Harmony in Black and White

30 Years of Hope, Friendship, and Collaboration for Giant Panda Conservation

Giant pandas have tumbled their way into the hearts of people around the world. With their iconic black-and-white faces and curious, playful nature, these charismatic bears inspire awe and admiration for all who have the chance to fall in love with them. In China pandas are a national treasure, and across the globe they’re adored by countless wildlife allies. Giant pandas have long been—and will always be—a cherished part of our San Diego Zoo Wildlife Alliance family.

For 30 years, we’ve had the incredible honor of working alongside our conservation partners in China to save, protect, and care for giant pandas. In the 1990s, when populations dwindled, we united to secure the future for this vulnerable and beloved species. Together we forged a conservation alliance built on hope, friendship, and collaboration. Our partnership is a powerful example of how, when we work together, we can achieve what was once thought impossible. By combining our strengths, knowledge, and resources, we’ve helped shift panda recovery from an uncertain future to one of hope and prosperity. And, we look forward to a new chapter of panda conservation as we continue to build a global community of allies that fall in love with China’s wildlife.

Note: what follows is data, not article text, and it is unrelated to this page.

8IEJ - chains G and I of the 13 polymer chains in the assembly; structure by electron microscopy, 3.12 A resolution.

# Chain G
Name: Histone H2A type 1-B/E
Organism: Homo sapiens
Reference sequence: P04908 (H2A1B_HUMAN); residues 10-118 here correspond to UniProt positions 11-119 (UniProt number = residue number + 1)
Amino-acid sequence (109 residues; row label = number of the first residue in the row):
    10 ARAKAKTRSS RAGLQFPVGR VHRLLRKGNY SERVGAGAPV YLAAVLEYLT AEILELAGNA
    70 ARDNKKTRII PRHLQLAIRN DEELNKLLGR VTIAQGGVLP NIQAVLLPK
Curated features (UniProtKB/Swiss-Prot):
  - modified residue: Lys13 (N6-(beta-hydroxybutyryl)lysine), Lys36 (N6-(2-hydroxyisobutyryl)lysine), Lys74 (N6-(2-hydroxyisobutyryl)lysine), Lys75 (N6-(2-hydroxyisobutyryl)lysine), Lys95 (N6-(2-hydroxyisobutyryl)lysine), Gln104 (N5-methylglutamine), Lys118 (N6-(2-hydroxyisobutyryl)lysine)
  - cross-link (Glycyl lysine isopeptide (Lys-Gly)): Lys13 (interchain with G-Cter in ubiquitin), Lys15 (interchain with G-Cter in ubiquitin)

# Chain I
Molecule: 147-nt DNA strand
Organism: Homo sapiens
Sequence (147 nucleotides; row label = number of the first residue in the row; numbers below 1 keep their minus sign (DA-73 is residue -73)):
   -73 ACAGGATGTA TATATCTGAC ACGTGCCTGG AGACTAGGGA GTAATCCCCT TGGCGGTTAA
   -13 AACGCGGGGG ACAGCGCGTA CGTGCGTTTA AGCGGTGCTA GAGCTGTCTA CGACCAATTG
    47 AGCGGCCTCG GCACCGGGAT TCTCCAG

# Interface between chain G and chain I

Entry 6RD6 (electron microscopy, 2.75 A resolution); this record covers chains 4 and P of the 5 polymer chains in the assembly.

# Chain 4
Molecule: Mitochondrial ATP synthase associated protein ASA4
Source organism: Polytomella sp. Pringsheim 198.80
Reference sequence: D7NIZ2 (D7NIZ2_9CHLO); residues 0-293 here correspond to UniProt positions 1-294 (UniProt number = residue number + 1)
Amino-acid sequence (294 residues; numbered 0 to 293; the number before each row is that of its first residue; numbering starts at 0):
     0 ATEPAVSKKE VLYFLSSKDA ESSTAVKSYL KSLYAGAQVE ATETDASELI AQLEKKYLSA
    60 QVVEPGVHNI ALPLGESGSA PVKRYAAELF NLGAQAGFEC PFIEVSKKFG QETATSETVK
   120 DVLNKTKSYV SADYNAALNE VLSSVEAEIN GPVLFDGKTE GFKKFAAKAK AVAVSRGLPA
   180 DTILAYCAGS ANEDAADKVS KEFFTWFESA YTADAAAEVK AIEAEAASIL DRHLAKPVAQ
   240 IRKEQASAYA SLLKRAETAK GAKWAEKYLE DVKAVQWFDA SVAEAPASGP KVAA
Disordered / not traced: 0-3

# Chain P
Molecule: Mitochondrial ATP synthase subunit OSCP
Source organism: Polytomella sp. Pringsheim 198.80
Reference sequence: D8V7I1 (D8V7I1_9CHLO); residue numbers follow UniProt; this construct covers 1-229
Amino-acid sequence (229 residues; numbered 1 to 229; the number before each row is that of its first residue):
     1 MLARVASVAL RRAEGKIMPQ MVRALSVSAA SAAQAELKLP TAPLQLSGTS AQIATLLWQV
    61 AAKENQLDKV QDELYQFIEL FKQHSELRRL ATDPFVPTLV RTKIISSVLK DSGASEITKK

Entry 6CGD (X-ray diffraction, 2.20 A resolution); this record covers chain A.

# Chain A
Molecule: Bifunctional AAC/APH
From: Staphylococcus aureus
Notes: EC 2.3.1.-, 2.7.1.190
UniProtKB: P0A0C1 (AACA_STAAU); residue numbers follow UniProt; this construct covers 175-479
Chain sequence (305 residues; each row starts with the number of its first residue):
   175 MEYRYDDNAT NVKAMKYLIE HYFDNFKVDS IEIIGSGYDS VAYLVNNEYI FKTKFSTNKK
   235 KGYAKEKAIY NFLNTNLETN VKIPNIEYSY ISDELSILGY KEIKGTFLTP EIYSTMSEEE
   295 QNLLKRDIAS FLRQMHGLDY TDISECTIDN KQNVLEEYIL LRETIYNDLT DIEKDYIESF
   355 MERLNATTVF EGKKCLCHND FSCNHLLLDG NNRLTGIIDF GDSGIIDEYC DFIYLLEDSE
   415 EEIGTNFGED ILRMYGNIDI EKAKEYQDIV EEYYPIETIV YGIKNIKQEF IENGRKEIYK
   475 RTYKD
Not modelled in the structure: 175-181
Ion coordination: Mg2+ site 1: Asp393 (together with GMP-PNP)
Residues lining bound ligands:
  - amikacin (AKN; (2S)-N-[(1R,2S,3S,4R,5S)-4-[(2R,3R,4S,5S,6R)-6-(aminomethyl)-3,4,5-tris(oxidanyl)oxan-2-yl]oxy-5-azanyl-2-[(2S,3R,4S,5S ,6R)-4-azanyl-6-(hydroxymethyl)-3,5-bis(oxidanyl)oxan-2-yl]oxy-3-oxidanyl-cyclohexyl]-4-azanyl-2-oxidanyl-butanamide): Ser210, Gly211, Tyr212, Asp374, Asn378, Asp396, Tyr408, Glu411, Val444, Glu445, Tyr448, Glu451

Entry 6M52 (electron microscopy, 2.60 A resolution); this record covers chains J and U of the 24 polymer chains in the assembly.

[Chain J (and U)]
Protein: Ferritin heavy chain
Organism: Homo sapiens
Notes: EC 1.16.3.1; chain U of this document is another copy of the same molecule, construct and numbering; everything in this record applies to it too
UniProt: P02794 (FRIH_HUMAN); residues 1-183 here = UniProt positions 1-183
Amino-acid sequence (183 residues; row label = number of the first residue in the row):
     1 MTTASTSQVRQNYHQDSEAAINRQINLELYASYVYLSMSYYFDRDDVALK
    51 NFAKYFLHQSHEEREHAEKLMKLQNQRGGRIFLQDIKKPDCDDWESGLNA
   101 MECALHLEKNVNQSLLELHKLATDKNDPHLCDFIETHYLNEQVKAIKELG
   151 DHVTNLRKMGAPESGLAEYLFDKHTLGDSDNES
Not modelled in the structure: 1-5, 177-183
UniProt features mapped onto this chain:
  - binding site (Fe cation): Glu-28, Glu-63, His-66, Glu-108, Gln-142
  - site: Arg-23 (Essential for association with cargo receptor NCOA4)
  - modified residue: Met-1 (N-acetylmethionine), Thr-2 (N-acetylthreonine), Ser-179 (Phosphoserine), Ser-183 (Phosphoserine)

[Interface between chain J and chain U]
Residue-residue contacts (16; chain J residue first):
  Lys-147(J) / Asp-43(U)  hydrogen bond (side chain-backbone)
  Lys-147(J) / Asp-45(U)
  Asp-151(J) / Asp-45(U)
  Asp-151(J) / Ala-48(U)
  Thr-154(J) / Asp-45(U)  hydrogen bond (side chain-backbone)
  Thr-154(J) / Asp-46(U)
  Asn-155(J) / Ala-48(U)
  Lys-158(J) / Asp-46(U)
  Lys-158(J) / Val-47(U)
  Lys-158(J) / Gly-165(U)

Hua Mei
For 30 years, we’ve worked with conservation partners in China to save, protect, and care for giant pandas.

Giant Leaps in Conservation

When our partnership began, scientists didn’t know if it would be possible to save giant pandas. Little was known of their reproductive physiology, behavior, ecology, or health needs. But as populations were declining, we were committed to helping reverse this troubling trend. A transformative agreement formed and two pandas came to the San Diego Zoo on a 12-year loan to support population sustainability through a critical conservation breeding program. And when Bai Yun and Shi Shi arrived in 1996, the future of giant panda conservation changed forever.

Bai Yun
Giant pandas came to the San Diego Zoo on a historic loan in 1996, beginning a new era of conservation and collaboration that’s proved vital to saving this vulnerable species.